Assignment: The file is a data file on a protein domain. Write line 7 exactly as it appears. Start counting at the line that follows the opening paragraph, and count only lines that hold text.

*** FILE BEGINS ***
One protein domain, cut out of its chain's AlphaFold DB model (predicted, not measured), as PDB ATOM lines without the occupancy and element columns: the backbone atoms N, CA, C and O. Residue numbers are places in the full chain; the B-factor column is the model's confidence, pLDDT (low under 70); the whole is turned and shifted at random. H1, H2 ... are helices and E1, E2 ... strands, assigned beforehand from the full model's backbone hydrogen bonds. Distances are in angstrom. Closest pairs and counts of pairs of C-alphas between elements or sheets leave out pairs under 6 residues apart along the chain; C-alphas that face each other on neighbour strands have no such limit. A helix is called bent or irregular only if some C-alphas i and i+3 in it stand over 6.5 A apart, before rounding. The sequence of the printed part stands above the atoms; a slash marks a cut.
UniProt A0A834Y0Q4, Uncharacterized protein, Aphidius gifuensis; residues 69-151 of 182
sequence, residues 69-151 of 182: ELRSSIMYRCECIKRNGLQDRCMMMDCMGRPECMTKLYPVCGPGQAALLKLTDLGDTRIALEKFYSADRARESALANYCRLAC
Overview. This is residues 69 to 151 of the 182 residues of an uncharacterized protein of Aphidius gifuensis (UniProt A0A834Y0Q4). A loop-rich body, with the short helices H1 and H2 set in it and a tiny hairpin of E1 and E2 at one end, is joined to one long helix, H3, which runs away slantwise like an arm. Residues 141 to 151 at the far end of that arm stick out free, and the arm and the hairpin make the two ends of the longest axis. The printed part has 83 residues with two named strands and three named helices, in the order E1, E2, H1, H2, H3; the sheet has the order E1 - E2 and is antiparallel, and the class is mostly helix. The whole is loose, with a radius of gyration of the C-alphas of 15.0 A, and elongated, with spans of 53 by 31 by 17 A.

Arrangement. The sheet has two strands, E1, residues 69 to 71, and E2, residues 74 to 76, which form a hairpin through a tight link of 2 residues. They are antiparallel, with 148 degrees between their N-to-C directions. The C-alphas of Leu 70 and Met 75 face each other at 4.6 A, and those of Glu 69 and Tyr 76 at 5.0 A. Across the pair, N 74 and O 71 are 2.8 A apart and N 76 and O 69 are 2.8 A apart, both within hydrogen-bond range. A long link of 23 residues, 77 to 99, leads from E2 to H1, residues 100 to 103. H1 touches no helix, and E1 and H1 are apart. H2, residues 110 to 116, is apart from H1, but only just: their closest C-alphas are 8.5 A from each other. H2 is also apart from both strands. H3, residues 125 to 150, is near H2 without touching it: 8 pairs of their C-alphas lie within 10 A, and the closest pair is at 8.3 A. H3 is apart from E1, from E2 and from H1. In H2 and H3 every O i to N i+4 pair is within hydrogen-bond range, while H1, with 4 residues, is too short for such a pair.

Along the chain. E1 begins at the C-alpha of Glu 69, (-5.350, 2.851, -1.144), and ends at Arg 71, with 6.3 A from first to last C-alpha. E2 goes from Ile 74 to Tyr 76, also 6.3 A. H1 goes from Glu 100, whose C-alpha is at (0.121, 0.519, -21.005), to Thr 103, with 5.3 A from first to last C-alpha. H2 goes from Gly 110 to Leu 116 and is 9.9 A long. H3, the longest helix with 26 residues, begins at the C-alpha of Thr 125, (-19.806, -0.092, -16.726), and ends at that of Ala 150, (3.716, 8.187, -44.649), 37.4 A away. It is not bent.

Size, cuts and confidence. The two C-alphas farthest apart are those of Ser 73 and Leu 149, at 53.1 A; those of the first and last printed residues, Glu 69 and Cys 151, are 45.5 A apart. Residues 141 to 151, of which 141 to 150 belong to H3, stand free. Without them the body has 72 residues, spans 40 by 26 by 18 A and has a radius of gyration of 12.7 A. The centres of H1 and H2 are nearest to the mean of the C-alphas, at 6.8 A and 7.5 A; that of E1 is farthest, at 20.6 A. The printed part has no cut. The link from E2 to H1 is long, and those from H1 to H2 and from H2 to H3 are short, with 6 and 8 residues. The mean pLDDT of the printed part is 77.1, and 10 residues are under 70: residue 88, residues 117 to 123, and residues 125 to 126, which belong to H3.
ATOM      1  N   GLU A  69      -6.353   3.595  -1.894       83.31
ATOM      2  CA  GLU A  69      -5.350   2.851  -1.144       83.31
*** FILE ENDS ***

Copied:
ATOM      1  N   GLU A  69      -6.353   3.595  -1.894       83.31